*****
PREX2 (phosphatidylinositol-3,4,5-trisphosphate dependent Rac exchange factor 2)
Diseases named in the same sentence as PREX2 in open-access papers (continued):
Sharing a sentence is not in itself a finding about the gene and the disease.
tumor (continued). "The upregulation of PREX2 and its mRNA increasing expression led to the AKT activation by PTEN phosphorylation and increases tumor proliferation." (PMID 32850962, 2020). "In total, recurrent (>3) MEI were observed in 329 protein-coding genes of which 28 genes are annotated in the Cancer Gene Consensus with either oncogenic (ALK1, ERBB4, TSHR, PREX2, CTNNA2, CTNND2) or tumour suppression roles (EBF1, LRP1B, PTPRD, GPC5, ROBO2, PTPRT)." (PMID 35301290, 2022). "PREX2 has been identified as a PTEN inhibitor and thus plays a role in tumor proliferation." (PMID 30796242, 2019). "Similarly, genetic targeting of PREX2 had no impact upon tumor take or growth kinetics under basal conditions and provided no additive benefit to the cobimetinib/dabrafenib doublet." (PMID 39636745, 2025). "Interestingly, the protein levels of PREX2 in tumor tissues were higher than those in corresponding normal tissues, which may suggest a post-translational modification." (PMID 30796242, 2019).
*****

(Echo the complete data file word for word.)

PREX2 (phosphatidylinositol-3,4,5-trisphosphate dependent Rac exchange factor 2)
Diseases named in the same sentence as PREX2 in open-access papers (continued):
Sharing a sentence is not in itself a finding about the gene and the disease.
tumor (continued). "The upregulation of PREX2 and its mRNA increasing expression led to the AKT activation by PTEN phosphorylation and increases tumor proliferation." (PMID 32850962, 2020). "In total, recurrent (>3) MEI were observed in 329 protein-coding genes of which 28 genes are annotated in the Cancer Gene Consensus with either oncogenic (ALK1, ERBB4, TSHR, PREX2, CTNNA2, CTNND2) or tumour suppression roles (EBF1, LRP1B, PTPRD, GPC5, ROBO2, PTPRT)." (PMID 35301290, 2022). "PREX2 has been identified as a PTEN inhibitor and thus plays a role in tumor proliferation." (PMID 30796242, 2019). "Similarly, genetic targeting of PREX2 had no impact upon tumor take or growth kinetics under basal conditions and provided no additive benefit to the cobimetinib/dabrafenib doublet." (PMID 39636745, 2025). "Interestingly, the protein levels of PREX2 in tumor tissues were higher than those in corresponding normal tissues, which may suggest a post-translational modification." (PMID 30796242, 2019).